Chief Nurse Executive Danielle Maness stands in an empty examination room that was used to perform abortions at the Women's Health Center of West Virginia in Charleston, W.Va. on Wednesday, June 29, 2022. After the U.S. Supreme Court ruling that overturned Roe v Wade, the clinic had to suspend abortion services because of an 1800s-era abortion ban in West Virginia state code. Credit: Leah Willingham / AP

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After the Supreme Court reversal of Roe v. Wade, some states are trying to ensure that women will be unable to get around the decision.

They seek to prevent women from obtaining “medication abortion” by mail and punish them if they travel out of state to obtain an abortion. But states may be thwarted in their anti-abortion efforts and the most effective method may come from an almost forgotten document.

The “Articles of Confederation” was the governing document of the United States before the Constitution. Some of its terms are still in effect and could overrule state anti-abortion moves.

We are usually taught that the Constitution completely replaced the Articles of Confederation. But an historic opinion that the Articles survive came from one of the most famous lawyers in American history.

The Illinois lawyer who reached that conclusion was Abraham Lincoln who confirmed this position on the day he became president. He said states could not secede, because the   Articles created a “perpetual” union and that decision remained in effect.

One other bit of proof of their validity is the name of the country. The Articles officially named the country the “United States of America” and it is the legal authority for the name.

The Articles of Confederation provide that the national government has “the sole and exclusive right and power of … establishing and regulating post-offices from one State to another, throughout all the United States….” This power is carried over in the Constitution. (It does not ban competing courier services like UPS and Fedex.)

Postal service was key to binding the 13 original colonies together. Even before the Declaration of Independence, the Continental Congress appointed   Benjamin Franklin as postmaster general. He promptly created a national post road running from Falmouth, Massachusetts (now Portland, Maine) to Savannah, Georgia. U.S. Route 1.

By the time Lincoln was inaugurated,   seven states had seceded from the Union. Because of the essential unifying role of mail, he sought   to keep the postal system running in those states. They refused.

Even before the court’s Roe repeal, more than half of the   estimated 930,000 abortions in the U.S. in 2020 were by   taking medication, some probably obtained by mail.

The postal service is under the exclusive control of the federal government. A state cannot block ordinary personal mail simply because it may not like its contents. Action by a state to ban mail containing medication for private use could be overruled under “the exclusive right and power” of the United States.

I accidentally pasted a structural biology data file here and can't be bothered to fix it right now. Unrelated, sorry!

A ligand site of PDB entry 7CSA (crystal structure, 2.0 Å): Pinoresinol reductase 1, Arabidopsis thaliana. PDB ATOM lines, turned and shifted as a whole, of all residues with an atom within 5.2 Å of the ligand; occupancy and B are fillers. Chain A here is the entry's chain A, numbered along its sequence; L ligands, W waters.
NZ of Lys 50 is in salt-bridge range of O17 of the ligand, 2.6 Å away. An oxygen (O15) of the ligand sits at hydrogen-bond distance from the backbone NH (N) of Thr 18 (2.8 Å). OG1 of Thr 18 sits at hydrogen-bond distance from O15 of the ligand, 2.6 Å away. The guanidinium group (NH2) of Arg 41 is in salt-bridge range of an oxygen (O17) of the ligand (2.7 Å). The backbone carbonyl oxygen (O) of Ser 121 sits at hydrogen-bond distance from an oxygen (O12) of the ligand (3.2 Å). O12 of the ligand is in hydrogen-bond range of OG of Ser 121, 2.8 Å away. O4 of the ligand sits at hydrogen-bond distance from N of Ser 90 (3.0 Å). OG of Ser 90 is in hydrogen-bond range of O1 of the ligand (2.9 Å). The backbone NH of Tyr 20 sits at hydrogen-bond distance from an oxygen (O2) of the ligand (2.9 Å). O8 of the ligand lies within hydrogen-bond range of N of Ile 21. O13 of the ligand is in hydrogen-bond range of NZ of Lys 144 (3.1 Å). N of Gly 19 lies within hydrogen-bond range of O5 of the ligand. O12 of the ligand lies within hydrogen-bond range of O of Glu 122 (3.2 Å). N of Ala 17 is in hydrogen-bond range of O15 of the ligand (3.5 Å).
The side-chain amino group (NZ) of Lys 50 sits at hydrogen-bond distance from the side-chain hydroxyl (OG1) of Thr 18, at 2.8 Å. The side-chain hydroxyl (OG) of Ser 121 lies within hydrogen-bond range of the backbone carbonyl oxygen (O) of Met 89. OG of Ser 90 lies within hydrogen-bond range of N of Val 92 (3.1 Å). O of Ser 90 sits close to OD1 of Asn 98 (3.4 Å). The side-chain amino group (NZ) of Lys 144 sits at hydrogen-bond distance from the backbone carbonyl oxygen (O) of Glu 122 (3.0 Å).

Most people make regular use of the mail confident that their state cannot open the envelope or block its delivery. In addition to interstate mail, there is now a   federal rule allowing individuals to import medications by mail from outside of the country.

Some states are reportedly considering moves to make illegal travel by their residents to other states to obtain abortions. They could be penalized when they return home.

The Articles provide that “inhabitants of each of these States … shall be entitled to all privileges and immunities of free [sic] citizens in the several States; and the people of each State shall have free ingress and regress to and from any other State ….” The second of these rights is found in the Articles, not in the Constitution.

Since the founding of the country, Americans have had freedom of movement from state to state. They probably have no idea where the right appears.

Before the abolition of slavery under the Constitution, the Articles allowed a person owning slaves in one state to travel to a state that banned slavery without risking of punishment there.

Today, a person could obtain an abortion in a state where it is lawful and then go to any other state, including returning to their home state even if it banned abortions. If you obey the abortion laws of a state, you may freely travel to another state, even if it bans abortions in its borders, without any risk of punishment.

These Articles should warm the heart of any judges who consider themselves to be “originalists.”

History reveals yet another reason that state anti-abortion actions won’t work. The Constitution was amended to ban alcoholic beverages, but that amendment could not be effectively enforced against individuals and it was soon repealed. Similarly, a ban on mailing medications in plain wrappers or traveling for an abortion could not be easily enforced.

Prohibition demonstrated how difficult it is to legislate personal morality and private behavior.  More recently, a million Americans have died from COVID-19, many   resisting government advice on vaccination or masking orders. Such government action cannot readily be enforced.

In the end, absolutely banning abortion is probably neither legal nor possible. But trying to do that is certainly political.

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Gordon Weil, Opinion contributor

Gordon L. Weil formerly wrote for the Washington Post and other newspapers, served on the U.S. Senate and EU staffs, headed Maine state agencies and was a Harpswell selectman.